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Newt Gingrich: The Health Nut

5 minute read
Karen Tumulty/Washington

The scene was the kind that happens almost every morning in Washington. At a downtown think tank, one expert was introducing another at a conference so thinly attended that two-thirds of the seats around the table were empty. The question at hand: health care and, specifically, how emotions affect organic processes. When the visiting authority launched into a scientific explanation of why panic constricts the arteries, the other one cut him off. “First of all,” Newt Gingrich interrupted, “you have to tell them about petting bunnies.”

When Gingrich resigned as House Speaker a year ago, the only thing that seemed certain was that the world had not heard the last of the heat-seeking former backbencher who toppled the Capitol in 1994. But these days when he makes the papers, it is mostly with the details of his messy divorce from wife Marianne (last week’s testimony: his affair with congressional aide Callista Bisek began two years before Bill Clinton met Monica) or with the latest sighting of the lovebirds canoodling over pricey wine.

It turns out, however, that Gingrich has had plenty else to keep him busy and engage the idea-a-minute side of him that so often exasperated his colleagues when he was running the House. The most unlikely reincarnation of the paunchy ex-lawmaker is as a zealous advocate of the virtues of a low-fat diet, exercise and stress management. Although he is occasionally seen at a downtown Washington health club, no one would call him buff–he is still carrying the legacy of too many cheeseburgers and Fritos from the Capitol basement takeout. But that has not prevented him from bonding with best-selling author Dr. Dean Ornish, who wrote Love and Survival: 8 Pathways to Intimacy and Health and Eat More, Weigh Less: Dr. Dean Ornish’s Life Choice Program for Losing Weight Safely While Eating Abundantly.

Ornish was the guest with whom Gingrich shared the conference room several weeks ago at the slightly right-of-center American Enterprise Institute, where he is a resident scholar. But while he is enamored with Ornish’s approach–and devours studies of medical breakthroughs that show, among other things, that rabbits that are regularly stroked have less plaque in their arteries–he puts them in the context of policy. He argues, for example, that the government and private insurers could save untold billions on unnecessary heart surgery. And he doesn’t stop there. “General Motors ought to be saying to every [employee] that they cover, ‘If you decide you need a heart transplant, you ought to be taking vitamin E, you ought to be taking selenium,'” he said. “That ought to be part of the contract General Motors insists on.”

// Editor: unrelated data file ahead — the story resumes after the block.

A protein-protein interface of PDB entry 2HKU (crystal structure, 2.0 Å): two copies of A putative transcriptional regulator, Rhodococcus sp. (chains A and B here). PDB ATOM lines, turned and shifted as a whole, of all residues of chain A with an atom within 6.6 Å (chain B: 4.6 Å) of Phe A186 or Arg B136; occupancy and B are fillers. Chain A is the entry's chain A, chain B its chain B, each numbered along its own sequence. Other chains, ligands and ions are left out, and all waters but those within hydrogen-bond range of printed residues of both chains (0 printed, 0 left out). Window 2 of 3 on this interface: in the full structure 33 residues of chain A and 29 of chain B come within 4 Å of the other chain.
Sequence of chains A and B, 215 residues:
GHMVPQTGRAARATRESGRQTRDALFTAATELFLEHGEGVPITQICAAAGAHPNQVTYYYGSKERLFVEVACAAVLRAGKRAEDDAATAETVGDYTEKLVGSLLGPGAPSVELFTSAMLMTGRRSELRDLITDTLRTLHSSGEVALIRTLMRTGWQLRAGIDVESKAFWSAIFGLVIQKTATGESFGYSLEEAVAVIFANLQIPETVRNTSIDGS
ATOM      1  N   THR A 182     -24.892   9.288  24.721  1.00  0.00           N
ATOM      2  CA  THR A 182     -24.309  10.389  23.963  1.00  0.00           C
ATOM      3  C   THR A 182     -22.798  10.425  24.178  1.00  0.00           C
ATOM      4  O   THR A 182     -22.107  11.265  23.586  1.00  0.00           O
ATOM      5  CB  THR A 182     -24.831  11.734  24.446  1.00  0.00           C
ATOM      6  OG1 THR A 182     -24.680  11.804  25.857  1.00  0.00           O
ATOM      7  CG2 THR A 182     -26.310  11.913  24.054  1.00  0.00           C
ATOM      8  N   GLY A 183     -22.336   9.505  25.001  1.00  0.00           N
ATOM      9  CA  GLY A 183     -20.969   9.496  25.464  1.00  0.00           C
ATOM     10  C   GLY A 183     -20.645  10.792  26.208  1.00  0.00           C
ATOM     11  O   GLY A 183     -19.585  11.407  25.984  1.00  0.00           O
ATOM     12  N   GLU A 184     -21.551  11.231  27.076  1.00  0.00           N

In addition to his gig studying and advocating health policy at A.E.I., Gingrich is a visiting fellow at Stanford University’s conservative Hoover Institution, where he focuses on technology and society. And while neither place pays him, Gingrich is for the first time in his life earning big money for his thoughts, making speeches–35 or 40 so far this year–for which he charges $35,000 in Washington and Atlanta and $50,000 when he has to travel. “Every audience gets it,” he bubbled in an interview last week. “In the country at large, there is an understanding that the old order is crumbling. I love it!” He also has a corporate consulting firm, a syndicated radio show and a perch as a commentator on Fox News.

His speaking fees and the money raised for his Friends of Newt Gingrich political-action committee pay for other projects. Gingrich last month put up websites to promote his other endeavors: revamping Social Security to allow people to invest their own premiums; abolishing inheritance taxes; and shrinking government by cutting a combined load of federal, state and local taxes to no more than 25% of income.

Then there is his leisure time. Once a month, the former college professor sits in on classes as a student at Georgia Tech, and spends half a day at the Centers for Disease Control and Prevention. A month ago, with the birth of his daughter’s daughter, he became a grandfather. “I’m so happy being in private life that I felt the absence of frustration,” he notes. “So I took up golf.”

And of course, he has time to ponder politics. In the interview, he said his party’s chance of holding the House will ride on its presidential nominee, and he thinks either George W. Bush or John McCain is up to it. (“Forbes, frankly, should have run for Governor of New Jersey.”) But what either candidate must do is find the right four or five issues and convince voters they are relevant to their lives. Asked to name those four or five, Gingrich, typically, comes up with six. (They’re mostly the ones listed on his website.) “There’s no [stopping]…better ideas,” he exulted. “I’m 56 years old. I probably have 20 years of talking about better ideas ahead of me.”

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